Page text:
All in all, I'm glad I watched Black Death. It wasn't the best movie I've ever seen set in this time period or tackling the subject of religion, but it certainly wasn't as terrible as I was dreading it'd be. The mostly realistic bent of its production, the very solid acting and the way the whole thing slides in situation from bad to worse for the characters is actually somewhat gripping in a way I did not expect. I say, put this one on your Netflix Instant queue. You might be surprised.

Josh Loomis can't always make it to the local megaplex, and thus must turn to alternative forms of cinematic entertainment. There might not be overpriced soda pop & over-buttered popcorn, and it's unclear if this week's film came in the mail or was delivered via the dark & mysterious tubes of the Internet. Only one thing is certain... IT CAME FROM NETFLIX.

I will have to check this movie out. It sounds pretty good. Thanks for this, as I probably would never have heard of it otherwise.

I swear to Cthulu, Sean Bean must have the same set of armor for this, Lord of the rings and A Game of thrones. I'm okay with that sort of typecasting though, and I just might check this movie out now.

Will check it out.

I've been looking at this movie and wondering if I should watch it but no one I know has seen it. Now I have some reference and I think I will watch it.

I had never heard of this movie until I scrolled past it on Netflix. I thought I recognized Sean Bean, and a medieval setting seemed promising. So I watched the flick. Boy, I was not disappointed.

It reminds me of the recent remake of True Grit. But better. This movie is not putting on airs or pretending to be mind-blowing or over-the-top like everything else seems to be. It's just good ole-fashion effective movie making. And it works. You will find yourself quickly drawn in by the characters and story which are well presented without being too ostentatious. The characters have personalities that respond to their experiences. The story will surprise you several times. You will appreciate it even more on repeat views. I don't want to spoil the ending, but when the credits finally roll, you will feel something.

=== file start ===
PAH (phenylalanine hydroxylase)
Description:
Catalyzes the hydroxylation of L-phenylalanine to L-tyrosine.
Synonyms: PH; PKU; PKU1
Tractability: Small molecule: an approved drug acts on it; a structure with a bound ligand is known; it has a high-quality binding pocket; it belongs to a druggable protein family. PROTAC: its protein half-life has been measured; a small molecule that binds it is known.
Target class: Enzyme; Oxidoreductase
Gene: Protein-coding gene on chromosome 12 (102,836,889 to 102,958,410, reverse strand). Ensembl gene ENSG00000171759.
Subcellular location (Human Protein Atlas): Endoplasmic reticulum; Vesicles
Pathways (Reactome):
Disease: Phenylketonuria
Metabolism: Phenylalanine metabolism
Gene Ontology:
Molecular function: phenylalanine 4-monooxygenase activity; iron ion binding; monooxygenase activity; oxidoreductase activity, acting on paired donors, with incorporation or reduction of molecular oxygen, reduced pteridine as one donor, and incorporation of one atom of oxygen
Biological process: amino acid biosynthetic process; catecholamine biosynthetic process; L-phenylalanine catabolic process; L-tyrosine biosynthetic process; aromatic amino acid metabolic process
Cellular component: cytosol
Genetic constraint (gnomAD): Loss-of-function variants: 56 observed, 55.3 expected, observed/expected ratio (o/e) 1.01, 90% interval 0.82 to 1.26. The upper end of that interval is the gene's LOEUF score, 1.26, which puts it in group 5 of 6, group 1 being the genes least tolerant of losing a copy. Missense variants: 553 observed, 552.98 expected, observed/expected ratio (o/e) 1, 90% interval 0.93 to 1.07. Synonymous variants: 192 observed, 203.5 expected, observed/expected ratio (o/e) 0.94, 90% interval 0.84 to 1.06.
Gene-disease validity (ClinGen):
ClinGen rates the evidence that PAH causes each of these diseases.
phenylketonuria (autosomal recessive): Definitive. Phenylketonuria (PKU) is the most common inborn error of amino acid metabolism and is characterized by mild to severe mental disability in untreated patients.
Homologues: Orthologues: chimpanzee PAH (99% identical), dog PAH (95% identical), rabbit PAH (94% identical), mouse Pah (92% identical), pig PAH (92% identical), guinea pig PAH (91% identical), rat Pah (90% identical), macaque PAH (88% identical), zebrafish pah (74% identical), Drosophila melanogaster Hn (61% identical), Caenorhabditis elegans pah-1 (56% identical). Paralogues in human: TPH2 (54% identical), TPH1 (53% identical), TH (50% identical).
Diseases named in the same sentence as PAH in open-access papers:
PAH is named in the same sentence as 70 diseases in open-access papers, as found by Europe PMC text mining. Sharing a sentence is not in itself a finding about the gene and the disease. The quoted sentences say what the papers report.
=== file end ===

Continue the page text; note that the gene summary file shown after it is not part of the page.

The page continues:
Is there higher praise?

Something must be said about the action scenes: they rock. For once, the fight scenes look like ACTUAL FIGHT SCENES, not post-Matrix dance routines. Every punch feels like it has weight behind it. Blades meet the resistance of flesh and bone. No cringe-inducing 'spin moves' here. You will wince. This shit is raw and visceral.

The settings are extremely interesting. The writers obviously had an interest in history. Much of this is implied by the visuals, such as the frequent use of bogs and watery places to invoke the eerie and supernatural. This is a clear reference to pagan and pre-Christian British cultures, and there are many more. You do not need to know anything about history to understand the film, but I would go so far as to say you will enjoy this movie more if you do. It is full of visual aids that will have you snapping back to history class.

This movie is a departure from everything that is wrong with film-making today. It is the last hope for man-kind. If you do not see this movie, you will never have your parents' respect.